Technical omens now against FTSE
A wedge shape in FTSE 100 charts is warning of market falls, technical analysts say
Wedge shapes in charts can be useful to investors who would like to incorporate a few basic technical tools into their analysis. The shapes are fairly easy to spot, and occur frequently, particularly during rallies amid broader bear markets. Most important, these chart patterns offer decent predictive value. (Be mindful however, that, as with all technical patterns, they sometimes fail. Otherwise we’d all be rich as Croesus).
For investors, wedges are relatively simple to identify. Take a line graph illustrating the performance of a market, mark off all the short-term tops that the market hits and draw a straight line through them. Next, do the same with the short-term bottoms. Lastly, check if the lines would converge in the future if they continued at their current trajectory. If they would, then a wedge shape is formed.
In general, some chart patterns indicate a market is consolidating, or a trend is continuing, while others hint at a change in the direction of prices. Wedges fall into the latter camp. Rising shapes amid rising markets suggest vulnerability to a fall, as market highs converge towards market lows. Descending shapes often fore-shadow a more positive turn, with market lows converging towards market highs.
It sometimes pays to look back, to determine whether prices have moved in similar recent patterns. The longer the trend has been established, the more meaningful a wedge will be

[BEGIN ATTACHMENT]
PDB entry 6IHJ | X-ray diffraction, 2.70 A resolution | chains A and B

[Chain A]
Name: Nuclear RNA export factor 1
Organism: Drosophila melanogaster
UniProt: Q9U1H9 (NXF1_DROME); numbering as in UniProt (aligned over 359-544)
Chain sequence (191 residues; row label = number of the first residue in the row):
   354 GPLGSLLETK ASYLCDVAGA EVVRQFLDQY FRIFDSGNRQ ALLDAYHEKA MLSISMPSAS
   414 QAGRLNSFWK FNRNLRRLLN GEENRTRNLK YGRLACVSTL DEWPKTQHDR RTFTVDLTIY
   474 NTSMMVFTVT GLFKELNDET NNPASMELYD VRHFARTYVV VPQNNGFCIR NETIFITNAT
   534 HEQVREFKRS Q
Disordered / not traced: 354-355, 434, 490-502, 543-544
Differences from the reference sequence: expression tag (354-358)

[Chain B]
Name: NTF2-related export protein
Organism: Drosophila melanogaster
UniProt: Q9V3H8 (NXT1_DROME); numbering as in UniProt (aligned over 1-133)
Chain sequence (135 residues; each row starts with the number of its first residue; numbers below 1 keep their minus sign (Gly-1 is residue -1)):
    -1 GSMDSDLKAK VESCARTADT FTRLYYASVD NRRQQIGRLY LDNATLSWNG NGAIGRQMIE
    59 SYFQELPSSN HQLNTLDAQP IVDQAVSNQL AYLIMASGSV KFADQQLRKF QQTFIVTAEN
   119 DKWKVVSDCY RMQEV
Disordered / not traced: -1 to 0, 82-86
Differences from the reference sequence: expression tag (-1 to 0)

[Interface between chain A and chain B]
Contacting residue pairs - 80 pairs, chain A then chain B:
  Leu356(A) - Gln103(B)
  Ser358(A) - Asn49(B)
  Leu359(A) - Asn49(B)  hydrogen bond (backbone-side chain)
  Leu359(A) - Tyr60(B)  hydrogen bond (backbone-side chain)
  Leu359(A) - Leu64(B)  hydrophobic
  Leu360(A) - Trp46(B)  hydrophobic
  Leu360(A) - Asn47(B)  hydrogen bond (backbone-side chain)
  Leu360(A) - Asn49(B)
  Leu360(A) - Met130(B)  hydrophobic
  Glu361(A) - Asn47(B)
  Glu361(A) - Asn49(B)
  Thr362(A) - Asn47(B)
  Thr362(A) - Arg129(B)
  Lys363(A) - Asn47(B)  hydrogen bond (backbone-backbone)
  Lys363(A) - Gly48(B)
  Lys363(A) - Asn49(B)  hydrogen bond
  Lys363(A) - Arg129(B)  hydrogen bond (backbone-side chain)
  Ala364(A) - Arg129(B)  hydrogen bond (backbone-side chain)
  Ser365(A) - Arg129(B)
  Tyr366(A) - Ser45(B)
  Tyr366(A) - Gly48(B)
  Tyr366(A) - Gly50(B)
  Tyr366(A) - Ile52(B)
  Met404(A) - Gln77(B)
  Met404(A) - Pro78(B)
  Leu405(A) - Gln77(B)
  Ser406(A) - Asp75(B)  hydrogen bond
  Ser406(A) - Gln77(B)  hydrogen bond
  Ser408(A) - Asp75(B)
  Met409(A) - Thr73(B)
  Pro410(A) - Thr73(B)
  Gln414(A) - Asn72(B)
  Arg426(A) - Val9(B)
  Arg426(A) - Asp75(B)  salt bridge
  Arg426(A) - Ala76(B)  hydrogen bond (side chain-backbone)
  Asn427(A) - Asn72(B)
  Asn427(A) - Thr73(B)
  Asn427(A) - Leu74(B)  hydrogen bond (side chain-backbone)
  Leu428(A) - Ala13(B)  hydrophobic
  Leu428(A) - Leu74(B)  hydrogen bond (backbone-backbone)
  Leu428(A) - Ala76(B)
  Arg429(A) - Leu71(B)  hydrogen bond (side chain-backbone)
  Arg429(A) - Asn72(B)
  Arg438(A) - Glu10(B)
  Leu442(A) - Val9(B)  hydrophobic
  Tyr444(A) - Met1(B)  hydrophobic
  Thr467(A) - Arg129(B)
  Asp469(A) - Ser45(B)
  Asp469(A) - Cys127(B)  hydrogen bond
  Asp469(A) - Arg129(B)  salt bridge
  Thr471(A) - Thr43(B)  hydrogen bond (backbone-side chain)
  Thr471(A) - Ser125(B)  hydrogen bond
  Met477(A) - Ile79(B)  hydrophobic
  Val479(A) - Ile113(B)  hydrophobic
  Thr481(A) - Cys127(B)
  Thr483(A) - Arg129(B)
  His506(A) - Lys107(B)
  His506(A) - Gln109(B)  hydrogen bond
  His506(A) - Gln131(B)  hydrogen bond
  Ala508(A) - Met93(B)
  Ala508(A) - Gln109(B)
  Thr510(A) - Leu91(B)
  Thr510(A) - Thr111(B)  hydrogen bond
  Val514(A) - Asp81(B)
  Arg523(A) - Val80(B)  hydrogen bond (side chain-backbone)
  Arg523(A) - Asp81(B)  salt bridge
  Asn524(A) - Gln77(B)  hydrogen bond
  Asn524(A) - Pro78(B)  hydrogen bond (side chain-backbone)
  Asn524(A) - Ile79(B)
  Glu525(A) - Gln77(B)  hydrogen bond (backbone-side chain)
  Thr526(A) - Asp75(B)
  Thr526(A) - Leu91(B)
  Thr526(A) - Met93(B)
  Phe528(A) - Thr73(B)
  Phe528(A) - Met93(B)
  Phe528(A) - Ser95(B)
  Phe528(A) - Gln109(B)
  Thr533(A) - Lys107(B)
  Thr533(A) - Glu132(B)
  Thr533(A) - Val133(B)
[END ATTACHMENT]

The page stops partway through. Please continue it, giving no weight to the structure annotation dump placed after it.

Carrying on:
“From a demand standpoint, buyers are coming in where you would imagine, at the lower end of the channel. But sellers, on the supply side, are appearing sooner than expected, rather than waiting for prices to rise to the top of the channel,” says Chris Ciovacco, chief investment officer at Ciovacco Capital Management.
Alternatively, one might look at the same phenomenon as a gradual loss of enthusiasm, as each wave of buying interest becomes feebler than previous ones.
“A strongly trending market goes up without stopping. In a wedge contraction, as lines converge, it is a sign that sponsorship has died out and buyers have become exhausted,” describes Derek Gates, president of Sustainable Wealth Management.
Most likely, the pattern will resolve after prices have completed at least two thirds of their journey toward the apex, although sometimes they will travel all the way there, or even slightly beyond, before the new trend takes hold. Meanwhile, the volume of trades tends to dry up as prices approach the thin end.
Wedges currently abound, among both global equity markets and commodities, like cheeses arrayed on a platter. Take the FTSE as an example. It appeared to enter a rising wedge formation in early June at about 5,250. The index went on to brush short-term highs near 5,600 and 5,700. Meanwhile, in late June, it was tracing out a low at 5,450. (A technical wedge, like a triangle, needs at least five points to qualify).
“It looks like it has bounced off the late spring lows to kiss the higher line a few times, but it can’t get back the gumption to rally over 5,800,” says Mr Gates. “Now it may be ready for the last kiss goodbye.”